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Why are balloons tied to explosives the last flashpoint of tensions between Israel and Hamas?




Officials said at least 20 fires started on balloons on Tuesday. Palestinian media reported that Israeli retaliatory strikes caused property damage, with no casualties reported.

More balloons were launched on Wednesday, starting at least four more fires, Israeli rescue and fire authorities reported.

While militants have been sending balloons to Israel for years, the response to Israeli army airstrikes in Gaza is a new escalation. Israeli officials said it was part of a message to Hamas stating that any provocation will be strong.

Former finance minister Israel Katz, who was in the cabinet during the most recent conflict with Gaza last month, said that after this operation “we decided to change the rules”.

“For every attack on Israel, there will be targeted killings and widespread attacks on Hamas targets,” he tweeted.

This is what we know about balloons and how they play to current tensions.

What are incendiary balloons?

They’re relatively simple artifacts – helium balloons that often look like children’s birthday party decorations, attached to explosives or devices that light up preventively.

The militants launch balloons from Gaza and the winds of the Mediterranean Sea help push them into Israeli territory.

What are they designed to do?

Balloons are designed to scare, cause damage and cause fires. Much of the land immediately surrounding Gaza is fields, nature reserves or farmland. Aside from explosives connected to devices that can land in residential areas and cause injury or damage, balloon fires burn crops and nature reserves.

According to the Israeli Parks and Nature Reserves Authority, these fires have burned more than 3,657 acres in the area surrounding Gaza from 2018 to May 25, 2021. Israeli authorities say the fires have destroyed thousands of acres of crops.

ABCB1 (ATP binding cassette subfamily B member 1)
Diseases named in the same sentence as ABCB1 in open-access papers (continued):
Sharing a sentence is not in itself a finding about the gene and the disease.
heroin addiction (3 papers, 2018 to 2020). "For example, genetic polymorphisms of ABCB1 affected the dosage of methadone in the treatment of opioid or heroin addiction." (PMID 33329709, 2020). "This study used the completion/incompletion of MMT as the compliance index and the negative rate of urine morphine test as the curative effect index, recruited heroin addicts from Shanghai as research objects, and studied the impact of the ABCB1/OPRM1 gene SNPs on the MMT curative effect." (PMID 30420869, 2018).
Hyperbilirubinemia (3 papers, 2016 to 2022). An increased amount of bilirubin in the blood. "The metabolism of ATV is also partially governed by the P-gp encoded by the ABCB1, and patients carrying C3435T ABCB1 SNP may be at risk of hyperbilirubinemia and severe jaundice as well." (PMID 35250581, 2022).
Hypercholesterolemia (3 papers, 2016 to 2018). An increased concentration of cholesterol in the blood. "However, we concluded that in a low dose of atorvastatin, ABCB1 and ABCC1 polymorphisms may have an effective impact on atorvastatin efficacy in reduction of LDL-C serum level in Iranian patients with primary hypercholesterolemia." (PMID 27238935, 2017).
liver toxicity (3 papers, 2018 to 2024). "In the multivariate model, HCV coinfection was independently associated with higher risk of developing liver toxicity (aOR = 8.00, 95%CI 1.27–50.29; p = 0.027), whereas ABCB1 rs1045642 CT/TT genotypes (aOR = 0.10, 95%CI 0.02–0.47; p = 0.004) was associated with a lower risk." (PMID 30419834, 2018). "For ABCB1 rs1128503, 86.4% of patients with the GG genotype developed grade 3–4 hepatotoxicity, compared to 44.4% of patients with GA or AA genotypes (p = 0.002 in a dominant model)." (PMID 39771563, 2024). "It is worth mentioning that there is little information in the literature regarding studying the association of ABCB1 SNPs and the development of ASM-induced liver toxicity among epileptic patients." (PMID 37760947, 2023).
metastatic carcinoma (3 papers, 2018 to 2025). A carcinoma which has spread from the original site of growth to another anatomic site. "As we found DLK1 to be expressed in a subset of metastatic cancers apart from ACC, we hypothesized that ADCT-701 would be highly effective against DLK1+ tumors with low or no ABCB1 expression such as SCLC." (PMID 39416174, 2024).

Since 2018, more than 10,400 hectares have been burned in Israel due to flying incendiary devices, not including Tuesday’s fires, a spokesman for the Israeli Defense Forces said.

So far the authorities have not reported any casualties for these incendiary devices.

Militants east of Gaza City are preparing incendiary balloons on Wednesday to launch themselves across the border fence into Israel.

Why this time balloons instead of rockets?

Balloons are a cheap way for Gaza militant groups to send a message to Israel, without provoking the full Israeli military retaliation that often occurs when rockets are fired from the coastal enclave.

Balloons are easy to build and require little setup for launch, compared to time-consuming and time-consuming rockets. To date, balloons rarely cause injury.

Tuesday’s balloons probably floated in response to the Israeli government’s decision to allow a provocative march with a right-wing flag in Jerusalem.

The flag march is an annual parade where mostly Jewish nationalist groups walk through the Old City of Jerusalem carrying Israeli flags to celebrate Israel gaining control of the Western Wall during the 1967 Six Day War. with Palestinian residents of the Old City.

On Tuesday, 33 Palestinian protesters were injured, including a stun grenade, rubber bullets and live fire – with six evacuated to the hospital – following clashes with Israeli security forces around East Jerusalem. say the Palestinian Red Crescent Society.

In a statement on Tuesday, Hamas won, saying his tactics and Palestinian protesters in Jerusalem had forced Israeli officials to change the path of the flag parade and take other precautions.

Where is Israel’s new leader on the balloons?

In the past, Prime Minister Naftali Bennett had pushed former Prime Minister Benjamin Netanyahu to take a tougher stance against Hamas and the launching of incendiary balloons, saying the Israeli army should respond to them in the same way it responds to rockets aimed at Israeli communities.

After 11 days of conflict last month, Israeli officials indicated that acts such as incendiary balloons would be felt more strongly, which seems to be happening now.

In 2018, while he was Minister of Education, Bennett said military should “shoot to kill” anyone who sends these incendiary devices over the border fence.